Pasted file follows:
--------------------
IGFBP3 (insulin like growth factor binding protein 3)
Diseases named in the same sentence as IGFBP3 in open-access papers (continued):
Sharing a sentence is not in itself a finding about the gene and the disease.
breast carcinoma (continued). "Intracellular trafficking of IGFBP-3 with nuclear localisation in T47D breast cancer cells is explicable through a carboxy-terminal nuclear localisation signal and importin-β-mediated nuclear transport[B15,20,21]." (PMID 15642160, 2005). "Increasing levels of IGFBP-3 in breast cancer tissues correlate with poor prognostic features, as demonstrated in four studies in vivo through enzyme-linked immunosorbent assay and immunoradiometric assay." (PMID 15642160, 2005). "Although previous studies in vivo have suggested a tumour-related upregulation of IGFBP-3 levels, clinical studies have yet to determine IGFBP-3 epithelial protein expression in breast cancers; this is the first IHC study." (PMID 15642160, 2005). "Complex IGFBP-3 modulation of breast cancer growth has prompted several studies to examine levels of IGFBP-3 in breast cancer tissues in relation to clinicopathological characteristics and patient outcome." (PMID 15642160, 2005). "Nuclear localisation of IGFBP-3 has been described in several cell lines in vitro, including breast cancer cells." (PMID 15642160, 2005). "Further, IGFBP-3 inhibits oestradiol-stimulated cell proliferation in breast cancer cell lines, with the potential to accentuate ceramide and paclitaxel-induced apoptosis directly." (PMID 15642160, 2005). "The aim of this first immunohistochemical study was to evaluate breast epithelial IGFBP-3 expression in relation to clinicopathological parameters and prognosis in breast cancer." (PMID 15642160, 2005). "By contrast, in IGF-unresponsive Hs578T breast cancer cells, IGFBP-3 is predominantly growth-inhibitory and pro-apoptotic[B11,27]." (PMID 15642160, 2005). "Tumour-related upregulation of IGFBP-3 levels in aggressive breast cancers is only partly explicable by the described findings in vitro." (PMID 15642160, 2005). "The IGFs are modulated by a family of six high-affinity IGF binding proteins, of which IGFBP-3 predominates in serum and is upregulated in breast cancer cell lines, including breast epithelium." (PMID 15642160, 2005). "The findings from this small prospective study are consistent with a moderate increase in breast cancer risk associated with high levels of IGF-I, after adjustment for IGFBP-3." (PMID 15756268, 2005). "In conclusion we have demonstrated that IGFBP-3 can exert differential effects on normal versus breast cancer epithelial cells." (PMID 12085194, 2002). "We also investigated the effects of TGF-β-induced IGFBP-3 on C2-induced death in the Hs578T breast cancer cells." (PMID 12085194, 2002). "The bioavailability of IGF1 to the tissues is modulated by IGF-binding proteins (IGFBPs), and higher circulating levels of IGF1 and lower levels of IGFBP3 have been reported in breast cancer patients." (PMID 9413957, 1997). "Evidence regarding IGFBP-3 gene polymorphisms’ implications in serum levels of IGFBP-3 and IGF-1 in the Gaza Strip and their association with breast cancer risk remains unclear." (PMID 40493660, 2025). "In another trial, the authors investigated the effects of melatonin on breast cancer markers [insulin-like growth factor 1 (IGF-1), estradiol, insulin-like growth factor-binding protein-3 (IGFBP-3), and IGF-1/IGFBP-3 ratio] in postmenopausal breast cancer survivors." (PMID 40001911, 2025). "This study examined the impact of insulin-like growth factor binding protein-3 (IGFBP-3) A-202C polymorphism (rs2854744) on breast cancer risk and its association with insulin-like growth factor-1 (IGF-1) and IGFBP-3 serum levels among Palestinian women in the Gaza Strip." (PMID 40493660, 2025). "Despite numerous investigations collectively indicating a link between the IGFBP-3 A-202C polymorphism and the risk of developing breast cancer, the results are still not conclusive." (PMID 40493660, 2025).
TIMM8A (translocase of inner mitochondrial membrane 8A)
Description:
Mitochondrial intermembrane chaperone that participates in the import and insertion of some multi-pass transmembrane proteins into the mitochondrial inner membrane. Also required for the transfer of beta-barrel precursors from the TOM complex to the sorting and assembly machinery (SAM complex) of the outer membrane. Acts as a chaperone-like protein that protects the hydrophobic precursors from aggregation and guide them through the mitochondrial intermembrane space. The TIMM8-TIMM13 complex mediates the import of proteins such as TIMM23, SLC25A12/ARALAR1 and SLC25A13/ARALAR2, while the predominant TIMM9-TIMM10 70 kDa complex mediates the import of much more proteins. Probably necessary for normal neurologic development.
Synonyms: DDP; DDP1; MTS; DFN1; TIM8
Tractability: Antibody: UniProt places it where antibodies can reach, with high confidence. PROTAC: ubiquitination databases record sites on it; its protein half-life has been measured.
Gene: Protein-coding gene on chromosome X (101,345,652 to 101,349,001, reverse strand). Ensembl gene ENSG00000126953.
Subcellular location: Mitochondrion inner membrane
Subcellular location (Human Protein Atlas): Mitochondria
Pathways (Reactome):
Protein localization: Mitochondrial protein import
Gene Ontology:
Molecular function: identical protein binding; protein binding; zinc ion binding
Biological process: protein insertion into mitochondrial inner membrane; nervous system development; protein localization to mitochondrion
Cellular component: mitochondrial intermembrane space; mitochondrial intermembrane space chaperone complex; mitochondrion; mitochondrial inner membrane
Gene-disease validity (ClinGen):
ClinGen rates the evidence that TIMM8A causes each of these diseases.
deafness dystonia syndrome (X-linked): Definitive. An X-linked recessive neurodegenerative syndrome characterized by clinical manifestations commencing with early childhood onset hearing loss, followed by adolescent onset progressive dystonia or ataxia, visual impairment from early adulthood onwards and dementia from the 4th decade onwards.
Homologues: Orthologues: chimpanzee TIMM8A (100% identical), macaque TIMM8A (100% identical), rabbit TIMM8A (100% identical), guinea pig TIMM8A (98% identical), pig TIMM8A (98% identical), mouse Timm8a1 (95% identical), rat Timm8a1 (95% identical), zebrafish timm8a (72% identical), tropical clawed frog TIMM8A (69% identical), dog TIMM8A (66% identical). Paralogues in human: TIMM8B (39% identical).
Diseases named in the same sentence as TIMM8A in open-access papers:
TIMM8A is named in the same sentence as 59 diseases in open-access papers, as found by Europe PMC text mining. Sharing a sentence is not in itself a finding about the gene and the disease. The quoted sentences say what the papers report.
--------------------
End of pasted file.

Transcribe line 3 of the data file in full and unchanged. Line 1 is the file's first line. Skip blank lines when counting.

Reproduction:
Sharing a sentence is not in itself a finding about the gene and the disease.